"God does not play dice with the universe." - Albert Einstein

"Who are you to tell God what to do?" - Niels Bohr

"God not only plays dice, but sometimes throws them where they cannot be seen." - Stephen Hawking

(15)

The episode “Treehouse of Horror”, from the sixth season of Simpsons, revealed the following counterexample to Fermat’s Last Theorem:

Take your TI -83 calculator and compute

[1782

^{12}+ 1841

^{12}]

^{(1/12)}

You will find the answer to be 1922. Thus

1782

^{12}+ 1841

^{12}= 1922

^{12}.

Why do you think this works?(Think about the round off error)

(16)

John Horton Conway was once asked to find the next number in the sequence:

1 3

1 1 1 3

3 1 1 3

1 3 2 1 1 3

1 1 1 3 1 2 2 1 1 3

Conway gave up after a couple of weeks worth effort. But you might want to try it … its not as difficult as it might seem- its just, well, a bit different. Hint: This sequence is called the “Look and say sequence”. The next few lines describe the solution in white font – select it to view it.

You read a number aloud, grouping identical consecutive digits together. This gives you the next number in the sequence. For ex we start with “1 3”. We read this number aloud by saying “1 one , followed by 1 three”. So the next number in the sequence becomes “1 1 1 3”. We now read this aloud, saying “3 ones (followed by) 1 three” – so the next number becomes “3 1 1 3”.And so on. Although Conway did fail to initially understand the sequence, he subsequently contributed a lot of ideas to aid in understanding certain properties of this sequence (and other such sequences, often called “atomic sequences”).

(17)

The trivia game ‘Six Degrees of Kevin Bacon’ is based on the small world assumption, and consists of trying to connect any actor to Kevin Bacon through his her roles with him, or with someone who has acted with him, or through any number of such intermediary actors.

Surprisingly, Paul Erdos has a Bacon number of 4. This is the provenance:

- Paul Erdos was in N is a Number (1993) with Gene Patterson
- Gene Patterson was in Bo x of Moon Light (1996) with John Turturro;
- John Turturro was in Cradle Will Rock (1999) with Tim Robbins
- Robbins was in Mystic River (2003) with Kevin Bacon

- ErdÅ‘s was in N is a Numbe r with Gene Patterson.
- Patterson was in Box of Moon Light (1996) with Sam Rockwell.
- Sam Rockwell will be in Frost/Nixon (2008) with Kevin Bacon

Both the above linkages are disputed because the Gene Patterson in “N is a Number” might not be the same as the Gene Patterson in “Box of Moon Light” (1996)

Again, quite interestingly, Pope John Paul II has a Bacon umber of 3. Here’s how:

- Pope John Paul II was in Padre Pio — Tra cielo e terra (2000) with Giovanni Lombardo Radice.
- Giovanni Lombard o Radice was in The Omen (2006) with Vee Vimolmal
- Vee Vimolmal was in Where the Truth Lies (2005) with Kevin Bacon

The game also defines the concept of a “center of the Hollywood Universe” to be a person with a very low average “personality” number – which is calculated as the weighted average of the degree of separation of all the people that link to that particular person. The current best centre is Rod Steiger, followed by Christopher Lee, Dennis Hopper and Donald Sutherlannd. Karen Black is the highest ranked female center in the list.

(18)

Joe Kohn likes to say that there is no such thing as strong coffee. There are only weak men.

(19)

Jon von Neumann was once on a train and found that he was quite hungry. He asked the conductor to send the man with the sandwich tray to his seat. The busy and impatient conductor said, "I will if 1 see him." Johnny's reply was, "This train is linear, isn't it?"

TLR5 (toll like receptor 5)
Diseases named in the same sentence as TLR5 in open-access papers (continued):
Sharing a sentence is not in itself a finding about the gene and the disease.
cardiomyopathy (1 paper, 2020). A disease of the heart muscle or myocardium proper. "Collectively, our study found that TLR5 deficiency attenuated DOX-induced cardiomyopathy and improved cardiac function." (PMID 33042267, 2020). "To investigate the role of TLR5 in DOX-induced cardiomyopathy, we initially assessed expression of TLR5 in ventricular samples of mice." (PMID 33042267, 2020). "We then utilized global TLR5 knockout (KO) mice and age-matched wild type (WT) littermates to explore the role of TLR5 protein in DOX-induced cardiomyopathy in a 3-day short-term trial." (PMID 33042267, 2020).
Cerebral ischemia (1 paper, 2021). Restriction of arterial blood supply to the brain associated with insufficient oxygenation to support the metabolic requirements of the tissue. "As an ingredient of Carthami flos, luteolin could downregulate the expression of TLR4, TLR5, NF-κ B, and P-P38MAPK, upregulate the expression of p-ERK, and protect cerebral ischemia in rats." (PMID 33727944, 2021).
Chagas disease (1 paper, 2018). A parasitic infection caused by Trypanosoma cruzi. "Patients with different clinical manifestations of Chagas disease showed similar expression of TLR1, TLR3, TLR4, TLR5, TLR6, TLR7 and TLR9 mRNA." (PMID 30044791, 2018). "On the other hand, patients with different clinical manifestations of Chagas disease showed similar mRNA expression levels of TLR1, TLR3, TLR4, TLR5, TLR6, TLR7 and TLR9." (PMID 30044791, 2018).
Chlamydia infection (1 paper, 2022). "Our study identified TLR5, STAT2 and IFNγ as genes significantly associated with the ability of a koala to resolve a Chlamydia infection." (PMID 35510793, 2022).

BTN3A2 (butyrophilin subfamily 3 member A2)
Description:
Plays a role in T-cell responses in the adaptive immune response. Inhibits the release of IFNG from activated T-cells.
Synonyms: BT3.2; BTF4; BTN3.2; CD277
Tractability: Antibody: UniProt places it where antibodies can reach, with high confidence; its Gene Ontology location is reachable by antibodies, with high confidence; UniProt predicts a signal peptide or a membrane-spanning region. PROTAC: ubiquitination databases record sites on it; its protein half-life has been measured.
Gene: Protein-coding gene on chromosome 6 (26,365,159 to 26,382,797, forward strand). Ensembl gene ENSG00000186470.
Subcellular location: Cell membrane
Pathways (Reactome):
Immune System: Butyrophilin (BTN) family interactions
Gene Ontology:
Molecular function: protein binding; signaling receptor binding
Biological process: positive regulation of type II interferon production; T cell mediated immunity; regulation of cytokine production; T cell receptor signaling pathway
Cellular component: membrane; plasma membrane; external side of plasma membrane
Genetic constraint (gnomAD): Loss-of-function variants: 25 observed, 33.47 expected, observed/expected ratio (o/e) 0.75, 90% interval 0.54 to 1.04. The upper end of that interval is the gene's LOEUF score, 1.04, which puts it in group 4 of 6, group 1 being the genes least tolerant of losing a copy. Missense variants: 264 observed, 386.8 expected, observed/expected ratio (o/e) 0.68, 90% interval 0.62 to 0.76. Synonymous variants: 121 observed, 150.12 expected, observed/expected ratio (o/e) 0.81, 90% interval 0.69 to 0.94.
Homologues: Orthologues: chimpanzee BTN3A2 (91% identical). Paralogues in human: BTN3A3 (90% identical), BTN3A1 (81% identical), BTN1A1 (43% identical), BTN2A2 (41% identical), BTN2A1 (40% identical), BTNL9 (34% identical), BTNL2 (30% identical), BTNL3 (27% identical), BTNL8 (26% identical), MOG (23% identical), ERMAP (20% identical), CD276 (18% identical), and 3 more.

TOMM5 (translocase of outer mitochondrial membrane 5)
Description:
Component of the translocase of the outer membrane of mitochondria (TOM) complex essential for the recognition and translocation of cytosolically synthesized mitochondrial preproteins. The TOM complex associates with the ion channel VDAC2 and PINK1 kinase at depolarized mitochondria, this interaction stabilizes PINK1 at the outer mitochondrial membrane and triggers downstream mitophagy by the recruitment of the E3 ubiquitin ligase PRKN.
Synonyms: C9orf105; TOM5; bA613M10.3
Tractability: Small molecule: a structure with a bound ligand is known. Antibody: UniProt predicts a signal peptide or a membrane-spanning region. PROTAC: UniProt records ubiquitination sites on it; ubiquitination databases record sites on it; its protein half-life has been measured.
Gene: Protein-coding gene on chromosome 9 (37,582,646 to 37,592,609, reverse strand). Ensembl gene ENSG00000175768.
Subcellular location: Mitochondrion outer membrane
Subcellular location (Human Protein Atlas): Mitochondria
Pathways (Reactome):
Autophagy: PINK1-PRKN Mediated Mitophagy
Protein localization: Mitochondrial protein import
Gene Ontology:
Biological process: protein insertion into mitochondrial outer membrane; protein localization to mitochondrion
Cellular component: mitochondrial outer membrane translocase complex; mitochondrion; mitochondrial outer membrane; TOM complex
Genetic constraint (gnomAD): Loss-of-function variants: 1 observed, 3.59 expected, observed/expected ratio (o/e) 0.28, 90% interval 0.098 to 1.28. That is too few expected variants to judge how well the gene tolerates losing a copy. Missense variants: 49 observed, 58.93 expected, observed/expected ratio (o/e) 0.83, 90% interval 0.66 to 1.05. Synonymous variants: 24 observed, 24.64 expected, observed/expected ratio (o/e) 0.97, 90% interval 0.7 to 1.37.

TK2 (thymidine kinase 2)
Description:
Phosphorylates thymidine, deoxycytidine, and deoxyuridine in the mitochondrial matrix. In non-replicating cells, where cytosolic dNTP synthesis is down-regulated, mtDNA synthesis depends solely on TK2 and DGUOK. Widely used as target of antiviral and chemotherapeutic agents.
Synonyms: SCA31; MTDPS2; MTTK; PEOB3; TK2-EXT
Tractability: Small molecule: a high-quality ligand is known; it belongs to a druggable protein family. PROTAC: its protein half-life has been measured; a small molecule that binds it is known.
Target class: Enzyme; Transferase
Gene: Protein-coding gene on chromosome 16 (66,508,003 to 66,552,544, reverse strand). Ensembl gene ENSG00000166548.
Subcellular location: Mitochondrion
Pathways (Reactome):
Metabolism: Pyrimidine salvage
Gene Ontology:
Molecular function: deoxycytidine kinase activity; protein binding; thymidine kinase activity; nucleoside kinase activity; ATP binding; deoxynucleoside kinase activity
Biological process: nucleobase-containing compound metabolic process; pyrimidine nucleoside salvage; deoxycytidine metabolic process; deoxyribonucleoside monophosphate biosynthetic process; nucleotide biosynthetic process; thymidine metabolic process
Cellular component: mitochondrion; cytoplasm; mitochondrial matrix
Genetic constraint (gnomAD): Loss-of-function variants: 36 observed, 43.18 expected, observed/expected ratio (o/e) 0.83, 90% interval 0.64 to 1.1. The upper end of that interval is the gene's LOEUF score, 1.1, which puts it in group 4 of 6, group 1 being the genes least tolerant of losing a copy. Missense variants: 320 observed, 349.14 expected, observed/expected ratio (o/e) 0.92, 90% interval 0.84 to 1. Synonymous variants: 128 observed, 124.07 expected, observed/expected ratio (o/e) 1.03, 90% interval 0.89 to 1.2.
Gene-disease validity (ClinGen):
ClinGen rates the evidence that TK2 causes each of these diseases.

(20)

W. Sierpinski (1882-1969) was once asked by his wife to watch their trunks when they were moving. She had pointed out that there were 10 trunks – but was surprised when Sierpinski told her upon her return, that there were only nine. And he promptly justified it by counting the trunks aloud: “Zero, one, two …”

(21)

Paul Erdos was an itinerant scholar. He never owned nor rented a home, didn't have a driver's license, didn't have a credit card. He habitually would show up on the doorstep of a friend or a collaborator-anywhere in the world!-declare that "My brain is open. "-and expect to be fed and housed and clothed. His motto was, "Another roof, another proof"

(22)

A popular modem off-Broadway musical is entitled Fermat s Last Tango.

It is quite extraordinary in that (i) it is about serious mathematics and (ii) it actually has lines that formulate serious mathematical thoughts.

Some examples are:

I knew, I swore,

That elegant symmetry

Of x squared plus y squared

Is square of z

Could not be repeated if n were three,

Or more!

At one point, Fermat himself appears, singing :

Elliptical curves, modular forms,

Shimura- Taniyama,

It's all made up, it doesn't exist,

Algebraic melodrama!

(23)

And finally, a compilation of the "inside interpretation" of various things said in the mathematical community (I think its just not the mathematical community - these are true for any research community :) ):

What's Said | What's Meant |

This is trivial. | I forget the proof . |

This is obvious. | You forget the proof. |

This is a calculation. | Let's all forget the proof. |

Send me your preprints. | Please go away. |

Send me your reprints. | Please stay away. |

Read my book. | I don't know. |

That problem is intractable. | I can't do the problem so neither can you. |

He's one of the great living mathematicians. | He's written five papers and I've read two of them. |

What are some applications of your theorem? | What is your theorem? |

I don't understand that step. | You goofed. |

How do you reconcile your theorem with this example? | You're dead. |

Your theorem contradicts my theorem. | I'm dead. |

Where do you teach? | Do you have a job? |

Your talk was very interesting. | I can't think of anything to say about your talk. |

Have you had many students? | Do you have any social diseases? |

I read one of your papers. | I wrapped fish with one of your papers. |

On the whole, the book is more than an engrossing read if you are interested in mathematics and mathematicians - with around 300 pages of anecdotal trivia, that's hard to come across otherwise, its a rare treat.

Sources:

“Mathematical Apocrypha Redux”, by Steven Krantz

http://www.en.wikipedia.org

michaelweening.spaces.live.com/blog/cns!97D2E88D450D7724!1783.entry